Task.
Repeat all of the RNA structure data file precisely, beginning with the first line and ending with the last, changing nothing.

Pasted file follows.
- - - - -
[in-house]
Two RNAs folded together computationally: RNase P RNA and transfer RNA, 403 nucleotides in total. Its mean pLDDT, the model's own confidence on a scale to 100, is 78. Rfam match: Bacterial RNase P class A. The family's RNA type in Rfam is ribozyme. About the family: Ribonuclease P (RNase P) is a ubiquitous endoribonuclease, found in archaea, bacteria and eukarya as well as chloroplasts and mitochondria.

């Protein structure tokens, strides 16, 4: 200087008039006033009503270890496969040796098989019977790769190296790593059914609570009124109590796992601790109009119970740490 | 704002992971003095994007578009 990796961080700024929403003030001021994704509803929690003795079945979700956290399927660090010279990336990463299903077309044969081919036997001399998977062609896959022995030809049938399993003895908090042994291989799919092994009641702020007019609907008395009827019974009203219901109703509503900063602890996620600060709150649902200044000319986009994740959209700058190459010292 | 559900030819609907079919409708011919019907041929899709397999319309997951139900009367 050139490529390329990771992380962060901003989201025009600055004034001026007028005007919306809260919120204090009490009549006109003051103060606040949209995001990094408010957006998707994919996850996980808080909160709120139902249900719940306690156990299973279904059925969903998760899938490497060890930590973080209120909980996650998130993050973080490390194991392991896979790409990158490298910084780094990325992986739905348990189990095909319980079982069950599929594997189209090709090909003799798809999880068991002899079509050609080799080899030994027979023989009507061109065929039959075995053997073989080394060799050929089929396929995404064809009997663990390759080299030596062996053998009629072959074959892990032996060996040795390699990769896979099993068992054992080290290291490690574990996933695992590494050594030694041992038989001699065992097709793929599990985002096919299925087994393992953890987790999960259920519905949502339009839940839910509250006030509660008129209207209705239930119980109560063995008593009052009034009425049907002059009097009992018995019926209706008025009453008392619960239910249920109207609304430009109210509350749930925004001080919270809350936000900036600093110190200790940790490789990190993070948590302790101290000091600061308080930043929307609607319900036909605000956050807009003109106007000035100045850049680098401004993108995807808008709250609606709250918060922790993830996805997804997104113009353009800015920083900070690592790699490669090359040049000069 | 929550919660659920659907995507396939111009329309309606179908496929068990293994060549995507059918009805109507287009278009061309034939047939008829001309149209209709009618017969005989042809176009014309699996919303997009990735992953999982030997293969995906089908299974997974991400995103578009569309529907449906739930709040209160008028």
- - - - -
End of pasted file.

[in-house]
Two RNAs folded together computationally: RNase P RNA and transfer RNA, 403 nucleotides in total. Its mean pLDDT, the model's own confidence on a scale to 100, is 78. Rfam match: Bacterial RNase P class A. The family's RNA type in Rfam is ribozyme. About the family: Ribonuclease P (RNase P) is a ubiquitous endoribonuclease, found in archaea, bacteria and eukarya as well as chloroplasts and mitochondria.

């Protein structure tokens, strides 16, 4: 200087008039006033009503270890496969040796098989019977790769190296790593059914609570009124109590796992601790109009119970740490 | 704002992971003095994007578009 990796961080700024929403003030001021994704509803929690003795079945979700956290399927660090010279990336990463299903077309044969081919036997001399998977062609896959022995030809049938399993003895908090042994291989799919092994009641702020007019609907008395009827019974009203219901109703509503900063602890996620600060709150649902200044000319986009994740959209700058190459010292 | 559900030819609907079919409708011919019907041929899709397999319309997951139900009367 050139490529390329990771992380962060901003989201025009600055004034001026007028005007919306809260919120204090009490009549006109003051103060606040949209995001990094408010957006998707994919996850996980808080909160709120139902249900719940306690156990299973279904059925969903998760899938490497060890930590973080209120909980996650998130993050973080490390194991392991896979790409990158490298910084780094990325992986739905348990189990095909319980079982069950599929594997189209090709090909003799798809999880068991002899079509050609080799080899030994027979023989009507061109065929039959075995053997073989080394060799050929089929396929995404064809009997663990390759080299030596062996053998009629072959074959892990032996060996040795390699990769896979099993068992054992080290290291490690574990996933695992590494050594030694041992038989001699065992097709793929599990985002096919299925087994393992953890987790999960259920519905949502339009839940839910509250006030509660008129209207209705239930119980109560063995008593009052009034009425049907002059009097009992018995019926209706008025009453008392619960239910249920109207609304430009109210509350749930925004001080919270809350936000900036600093110190200790940790490789990190993070948590302790101290000091600061308080930043929307609607319900036909605000956050807009003109106007000035100045850049680098401004993108995807808008709250609606709250918060922790993830996805997804997104113009353009800015920083900070690592790699490669090359040049000069 | 929550919660659920659907995507396939111009329309309606179908496929068990293994060549995507059918009805109507287009278009061309034939047939008829001309149209209709009618017969005989042809176009014309699996919303997009990735992953999982030997293969995906089908299974997974991400995103578009569309529907449906739930709040209160008028």